Treasury Reports $590M in Suspected Ransomware Payments


A new report from the Treasury Department shows that American banks and financial institutions (FIs) recorded close to $600 million in suspected ransomware payments during the first half of 2021, more than the total for all of 2020.

As The Wall Street Journal reported on Friday (Oct. 15), treasury officials say that the data, pulled from reports on suspicious activities that FIs are required to submit, highlights the growing threat from this type of cyberattack. The Treasury report was issued in tandem with guidance on the steps it expects organizations to take against ransomware attacks.

Issued by the Treasury’s sanctions-regulatory division, the Office for Foreign Assets Control, these measures require businesses to take more responsibility in fending off attacks and to avoid paying ransom. Failure to follow this guidance can result in penalties and other punitive action from the executive branch.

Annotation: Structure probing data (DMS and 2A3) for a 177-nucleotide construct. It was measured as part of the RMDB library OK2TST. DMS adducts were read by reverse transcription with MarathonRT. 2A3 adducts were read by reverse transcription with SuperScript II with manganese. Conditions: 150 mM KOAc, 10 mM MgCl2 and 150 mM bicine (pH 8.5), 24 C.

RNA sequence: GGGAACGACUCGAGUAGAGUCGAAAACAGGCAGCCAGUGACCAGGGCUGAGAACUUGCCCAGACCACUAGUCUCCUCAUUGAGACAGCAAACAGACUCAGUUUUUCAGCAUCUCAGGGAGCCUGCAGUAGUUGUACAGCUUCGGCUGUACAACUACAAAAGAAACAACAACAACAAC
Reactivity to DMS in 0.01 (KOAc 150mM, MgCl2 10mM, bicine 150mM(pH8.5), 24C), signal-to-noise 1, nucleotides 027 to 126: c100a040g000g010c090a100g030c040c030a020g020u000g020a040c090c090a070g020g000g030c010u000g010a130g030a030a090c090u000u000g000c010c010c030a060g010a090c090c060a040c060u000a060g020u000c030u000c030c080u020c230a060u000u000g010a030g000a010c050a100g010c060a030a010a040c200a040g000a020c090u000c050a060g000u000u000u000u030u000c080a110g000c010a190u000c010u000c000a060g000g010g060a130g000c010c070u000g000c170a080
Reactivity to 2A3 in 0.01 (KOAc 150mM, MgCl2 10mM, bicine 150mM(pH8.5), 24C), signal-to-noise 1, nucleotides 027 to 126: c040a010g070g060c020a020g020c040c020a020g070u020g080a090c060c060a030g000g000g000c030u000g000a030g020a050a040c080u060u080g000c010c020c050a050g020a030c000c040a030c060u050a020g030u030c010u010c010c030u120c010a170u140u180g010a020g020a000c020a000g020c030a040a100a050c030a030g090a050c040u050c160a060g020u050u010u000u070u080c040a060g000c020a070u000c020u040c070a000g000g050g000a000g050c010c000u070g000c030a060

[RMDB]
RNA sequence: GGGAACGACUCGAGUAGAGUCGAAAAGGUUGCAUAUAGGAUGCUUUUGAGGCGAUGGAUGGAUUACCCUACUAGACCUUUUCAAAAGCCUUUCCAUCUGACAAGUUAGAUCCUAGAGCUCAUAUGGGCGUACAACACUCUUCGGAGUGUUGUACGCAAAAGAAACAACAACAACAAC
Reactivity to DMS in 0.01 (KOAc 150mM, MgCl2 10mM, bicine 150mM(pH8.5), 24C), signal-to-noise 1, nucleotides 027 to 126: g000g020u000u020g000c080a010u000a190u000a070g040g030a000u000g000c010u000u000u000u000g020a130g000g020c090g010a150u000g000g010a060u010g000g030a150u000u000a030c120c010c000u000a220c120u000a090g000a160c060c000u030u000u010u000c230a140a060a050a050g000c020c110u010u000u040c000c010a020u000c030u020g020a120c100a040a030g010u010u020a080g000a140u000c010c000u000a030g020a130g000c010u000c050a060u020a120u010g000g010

“Ransomware actors are criminals who are enabled by gaps in compliance regimes across the global virtual currency ecosystem,” said Wally Adeyemo, deputy secretary of the Treasury. “Treasury is helping to stop ransomware attacks by making it difficult for criminals to profit from their crimes, but we need partners in the private sector to help prevent this illicit activity.”

Read more: Warren Calls for Stronger Ransomware Law

Ransomware attacks in North America rose by 158% between 2019 and 2020, compared to a global increase of 62%.

The FBI received almost 2,500 complaints about ransomware in 2020, a 20% increase from the previous year.

This year has seen some high-profile attacks on pieces of major infrastructure, such as the ones on the Colonial Pipeline, a critical East Coast fuel source, and JBS, one of the country’s biggest meat suppliers.

Last week, U.S. Sen. Elizabeth Warren and Rep. Deborah Ross introduced legislation that would give the Department of Homeland Security more data on ransomware payments. The Ransomware Disclosure Act is designed to offer a stronger understanding of how cybercriminals conduct business as well as the overall ransomware threat.